Sunday, February 13, 2011
The final possession in Boston
By Kevin Arnovitz
Down three points with 6.3 seconds remaining is about as binary as an NBA situation gets.
The objective is simple: find your best 3-point shooters some space and deliver them the ball.
Sounds simple, but the task is a little like trying to deactivate a bomb. Every movement must be precise and there's virtually no margin for error.
With that goal in mind, Erik Spoelstra inserts a lineup of Eddie House, Dwyane Wade, Mike Miller, LeBron James and Chris Bosh -- with Miller as the trigger man on the inbounds. The Heat line up against the Celtics like this:
With more than six seconds -- an eternity in the half court -- the Heat don't necessarily need to inbound the ball to the shooter. But the Heat must get the ball into someone, because they have no timeouts remaining.
The Heat have four potential recipients for Miller inside the lines. Not surprisingly, Spoelstra uses two of those four players to free up the remaining two. House lays a back screen on Paul Pierce, which allows James to dart to the sideline to get the pass from Miller. Simultaneously, Bosh sets a flare screen along the arc, which allows Wade to find space on the far side just in case James can't find daylight:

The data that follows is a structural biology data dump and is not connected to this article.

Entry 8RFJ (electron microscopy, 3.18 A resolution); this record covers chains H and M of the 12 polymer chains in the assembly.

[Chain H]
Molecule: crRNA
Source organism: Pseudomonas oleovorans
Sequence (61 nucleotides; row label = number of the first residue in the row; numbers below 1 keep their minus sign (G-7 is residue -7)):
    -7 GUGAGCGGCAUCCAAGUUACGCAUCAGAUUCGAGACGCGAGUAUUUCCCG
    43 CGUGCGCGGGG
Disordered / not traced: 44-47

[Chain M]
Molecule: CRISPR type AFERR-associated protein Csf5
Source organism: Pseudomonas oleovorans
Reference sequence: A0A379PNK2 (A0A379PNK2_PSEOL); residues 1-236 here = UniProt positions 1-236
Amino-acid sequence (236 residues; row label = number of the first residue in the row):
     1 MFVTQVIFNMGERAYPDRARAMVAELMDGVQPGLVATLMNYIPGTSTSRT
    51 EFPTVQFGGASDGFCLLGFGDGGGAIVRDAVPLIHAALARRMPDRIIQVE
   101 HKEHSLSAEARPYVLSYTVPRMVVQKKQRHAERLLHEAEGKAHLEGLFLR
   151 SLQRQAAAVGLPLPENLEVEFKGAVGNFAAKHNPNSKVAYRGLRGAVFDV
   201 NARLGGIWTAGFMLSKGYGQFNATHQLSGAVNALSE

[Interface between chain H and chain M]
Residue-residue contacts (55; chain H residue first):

Accounting for the inbounds passer is one of the cardinal rules of defending a decisive side-out-of-bounds play in basketball. But once Miller gets the ball to James and dashes across the sideline, Glen "Big Baby" Davis gravitates toward James. Rarely can a defender go wrong by lending too much attention to James, but in this case -- up three with about five seconds left on the game clock -- blanketing the Heat's shooters should be the priority. Yet there's Miller alone along the arc.
Although Davis has left Miller with a little too much room, the rest of the Celtics have recovered on the initial action. The Celtics are among the most responsive defenses in the league, so if the Heat want any additional looks, they have to start again. That's why Bosh sets another screen for Wade coming back toward the ball.
We see both Miller and Wade move to get open:
Open space is the most precious commodity on a basketball court, but like most precious goods, it's very hard to preserve. Once James kicks the ball over to a wide-open Miller at the very top of the 3-point line, Wade pancakes Davis, who desperately tries to close out on the man he left open.
The Wade-Davis collision is visually amusing, but it might not have been a laughing matter for Boston had Miller's uncontested look not clanked off the left heel of the basket:
Process versus results is one of the most excruciating realities of sports. Sometimes your team gets exactly what it wants on a possession, yet can't capitalize. Other times, a busted play with zero execution will produce a desperate heave that falls through the net. On Sunday, the Heat bench drew up a well-orchestrated set against a stingy defense. Chances are that if you offered Spoelstra and Miller another open, straightaway 24-footer to tie the game, they'd snatch it.